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Bill Pramuk, Trees and People: Olive disease spreads in rainwater
Trees and People

Bill Pramuk, Trees and People: Olive disease spreads in rainwater

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Pruning during dormant season certainly has its place in the management of fruit trees, shade trees, and woody plants. It is a generally accepted concept: Prune in winter. But it is not that simple. In one particular example, it can be harmful: A common disease of olives can spread into fresh pruning wounds.

Olive knot, an infection caused by the bacterium Pseudomonas savastanoi pv. savastanoi spreads in water and infection occurs through any opening in the tree, such as fresh leaf-drop scars, frost wounds or fresh pruning or scuffing wounds. Olive knot bacteria can also spread systemically.

The disease causes the formation of galls or “knots”, rough swellings on branches and trunks, which can kill stems. Infections can also ruin the flavor of the olive oil as well as affecting fruit yield.

According to Paul Vossen, Technical Editor of the “Organic Olive Production Manual”, severity is “generally positively correlated with annual rainfall” — more rainfall leads to more infections.

Vossen notes that the disease is “almost completely absent from coastal areas of California”. But the climate in Napa County ranges from coastal to inland. Looking at the Sunset Climate Zone map we see the southern tip of the county in Zone 17 “…Coastal Strip”, the valley floor in Zone 14 with “…some ocean influence”, the surrounding hills in Zone 15 including “chilly winters and thermal belts”, and farther inland, Zone 7 with “hot summers and mild, pronounced winters”.

Several years ago, I witnessed one severely disfiguring outbreak of the disease on olive trees in Calistoga – an inland portion of Zone 14. Then a couple years later, I saw an outbreak in oleanders, also in Calistoga. In oleanders, the disease is caused by a closely related subspecies of the bacteria: Pseudomonas savastanoi pv. Nerii.

The bacteria cause and accumulate in galls—rough, irregular swollen tissue—found on trunks, and branches. Small, roughly spherical galls encircle and kill young branchlets. That mode of infection seems to be less common here in the Valley. It may occur when it rains soon after older leaves are shed, or when a hard freeze damages one-year old branchlets and the wounds are still fresh.

The foremost control measure for homeowners is to prune infected olive trees, and those near infected trees, in dry summer weather. Alternatively, if the pruning must be done in winter, it should be done during a dry spell. Branch wounds may be susceptible to infection for 20 days while leaf scars remain susceptible for about 10 days.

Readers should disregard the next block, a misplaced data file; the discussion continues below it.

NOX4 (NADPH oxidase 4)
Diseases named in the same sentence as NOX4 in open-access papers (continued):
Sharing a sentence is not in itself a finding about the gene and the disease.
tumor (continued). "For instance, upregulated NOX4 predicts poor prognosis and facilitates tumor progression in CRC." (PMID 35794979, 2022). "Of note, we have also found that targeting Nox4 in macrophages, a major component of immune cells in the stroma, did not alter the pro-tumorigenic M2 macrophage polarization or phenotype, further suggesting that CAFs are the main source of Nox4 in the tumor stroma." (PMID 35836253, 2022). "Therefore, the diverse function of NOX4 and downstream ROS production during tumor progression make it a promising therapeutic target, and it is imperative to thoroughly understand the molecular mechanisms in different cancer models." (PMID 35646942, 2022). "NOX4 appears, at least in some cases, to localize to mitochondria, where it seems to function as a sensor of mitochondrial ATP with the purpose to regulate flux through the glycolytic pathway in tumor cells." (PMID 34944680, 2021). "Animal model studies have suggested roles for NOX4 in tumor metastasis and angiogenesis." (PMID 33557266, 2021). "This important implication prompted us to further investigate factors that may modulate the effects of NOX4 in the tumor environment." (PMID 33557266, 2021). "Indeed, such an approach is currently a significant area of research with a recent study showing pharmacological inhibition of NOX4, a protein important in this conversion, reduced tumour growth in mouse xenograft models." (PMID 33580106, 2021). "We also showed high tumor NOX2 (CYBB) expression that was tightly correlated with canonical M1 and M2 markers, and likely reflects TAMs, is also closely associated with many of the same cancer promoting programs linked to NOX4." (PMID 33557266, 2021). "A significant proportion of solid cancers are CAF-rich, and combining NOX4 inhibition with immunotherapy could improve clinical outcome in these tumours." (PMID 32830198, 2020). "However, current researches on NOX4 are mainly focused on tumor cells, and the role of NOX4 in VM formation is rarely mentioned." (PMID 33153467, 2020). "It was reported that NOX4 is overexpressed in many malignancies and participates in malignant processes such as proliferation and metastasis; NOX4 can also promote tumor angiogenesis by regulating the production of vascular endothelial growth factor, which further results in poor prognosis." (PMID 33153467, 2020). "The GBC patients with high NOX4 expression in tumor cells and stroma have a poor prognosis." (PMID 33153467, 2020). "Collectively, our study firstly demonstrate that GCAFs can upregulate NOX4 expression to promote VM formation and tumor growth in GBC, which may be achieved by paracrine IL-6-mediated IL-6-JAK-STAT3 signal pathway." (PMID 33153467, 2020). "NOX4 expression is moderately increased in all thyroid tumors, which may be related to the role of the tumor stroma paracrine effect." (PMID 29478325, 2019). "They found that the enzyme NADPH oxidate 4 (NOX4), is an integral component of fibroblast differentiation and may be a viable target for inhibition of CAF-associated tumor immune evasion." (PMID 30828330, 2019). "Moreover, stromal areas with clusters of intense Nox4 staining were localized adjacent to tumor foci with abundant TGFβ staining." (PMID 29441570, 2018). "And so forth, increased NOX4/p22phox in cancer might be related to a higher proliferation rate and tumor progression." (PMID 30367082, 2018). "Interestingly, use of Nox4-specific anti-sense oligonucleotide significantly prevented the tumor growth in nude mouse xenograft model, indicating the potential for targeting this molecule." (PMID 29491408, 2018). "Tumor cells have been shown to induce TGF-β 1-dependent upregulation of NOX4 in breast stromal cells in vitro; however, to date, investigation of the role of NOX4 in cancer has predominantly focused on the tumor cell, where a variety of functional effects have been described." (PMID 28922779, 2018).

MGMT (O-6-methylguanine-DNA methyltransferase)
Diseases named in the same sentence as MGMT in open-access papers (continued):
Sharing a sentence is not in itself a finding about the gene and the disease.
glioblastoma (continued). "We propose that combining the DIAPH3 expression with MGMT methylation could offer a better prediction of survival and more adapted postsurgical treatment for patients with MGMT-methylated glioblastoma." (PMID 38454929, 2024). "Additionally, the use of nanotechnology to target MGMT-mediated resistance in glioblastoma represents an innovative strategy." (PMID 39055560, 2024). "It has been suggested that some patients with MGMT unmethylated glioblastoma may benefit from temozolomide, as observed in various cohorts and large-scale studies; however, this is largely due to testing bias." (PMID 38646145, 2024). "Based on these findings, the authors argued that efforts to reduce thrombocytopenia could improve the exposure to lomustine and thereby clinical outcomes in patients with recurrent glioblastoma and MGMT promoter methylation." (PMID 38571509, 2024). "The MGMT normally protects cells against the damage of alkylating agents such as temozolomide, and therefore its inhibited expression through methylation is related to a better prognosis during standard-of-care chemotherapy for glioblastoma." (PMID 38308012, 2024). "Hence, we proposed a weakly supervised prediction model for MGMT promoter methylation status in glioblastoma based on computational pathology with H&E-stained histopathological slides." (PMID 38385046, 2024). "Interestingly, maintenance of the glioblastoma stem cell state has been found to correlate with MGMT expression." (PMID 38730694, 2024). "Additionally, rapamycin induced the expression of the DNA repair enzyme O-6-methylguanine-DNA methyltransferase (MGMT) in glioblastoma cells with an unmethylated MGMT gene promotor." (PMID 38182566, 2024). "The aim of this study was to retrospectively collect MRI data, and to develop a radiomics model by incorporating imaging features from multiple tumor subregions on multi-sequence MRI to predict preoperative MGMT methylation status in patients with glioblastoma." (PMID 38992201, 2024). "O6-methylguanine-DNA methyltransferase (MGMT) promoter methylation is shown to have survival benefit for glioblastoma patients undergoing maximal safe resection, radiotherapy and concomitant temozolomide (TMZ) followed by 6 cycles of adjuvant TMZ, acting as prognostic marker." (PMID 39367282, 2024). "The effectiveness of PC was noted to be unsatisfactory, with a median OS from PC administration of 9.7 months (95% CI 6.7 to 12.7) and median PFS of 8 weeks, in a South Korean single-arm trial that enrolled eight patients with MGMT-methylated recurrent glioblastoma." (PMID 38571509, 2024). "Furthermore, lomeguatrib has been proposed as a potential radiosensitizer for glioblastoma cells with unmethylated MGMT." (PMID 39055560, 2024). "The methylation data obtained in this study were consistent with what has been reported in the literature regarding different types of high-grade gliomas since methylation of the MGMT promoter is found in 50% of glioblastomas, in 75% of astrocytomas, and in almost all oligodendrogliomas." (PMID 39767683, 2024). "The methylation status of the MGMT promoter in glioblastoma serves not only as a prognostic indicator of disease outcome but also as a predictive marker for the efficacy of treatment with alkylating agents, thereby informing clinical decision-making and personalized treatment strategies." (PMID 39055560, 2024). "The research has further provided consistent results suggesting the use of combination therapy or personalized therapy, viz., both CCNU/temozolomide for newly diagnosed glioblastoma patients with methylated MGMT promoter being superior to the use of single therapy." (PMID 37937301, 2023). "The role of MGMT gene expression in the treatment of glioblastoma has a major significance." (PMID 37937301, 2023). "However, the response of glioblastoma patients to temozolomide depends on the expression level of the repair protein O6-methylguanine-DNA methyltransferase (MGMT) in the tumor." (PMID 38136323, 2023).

To further avoid wound infections, shears should be continually disinfected while pruning. Traditional pruning shear disinfectants include 70% rubbing alcohol, 10% bleach solution, or Lysol, which all have their pluses and minuses. Checking into the subject, I noticed something new to me: quaternary ammonium compounds. Research reported by Dr. James Adaskaveg found excellent results with a quaternary ammonium formulation. Unlike bleach and alcohol, this class of disinfectant is non-corrosive to tools and effective at a low concentration. Checking online and with a local garden center, I found no such products available and labelled specifically for this use. Still, it sounds interesting for the future if it gets labelled for this use in California.

Where galls exist on stems too large to remove without disfiguring the tree, the galls can be painted with Gallex, a thick, pink liquid that smells like creosote. That is probably a material for use only by licensed applicators.

Lastly, protective copper compound sprays can be applied to kill bacteria and protect stems from infections. The copper compound needs to be on the trees throughout the rainy season.

Though the copper compounds may be allowable on certified organic farms, they do present some risks and practical problems. Copper can cause eye injury and it can be phytotoxic i.e. damaging to plants. Another problem is the copper compounds are difficult to remove from the fruit, which is typically harvested after the rainy season begins.

“You absolutely do not want any copper residue in the oil,” Vossen says. So, even though it is less than ideal with respect to disease control, copper sprays must be delayed until after harvest.

Here are a couple links providing details on the disease and management.

Bill Pramuk is a registered consulting arborist. Visit his website, email questions to or call him at 707-363-0114.

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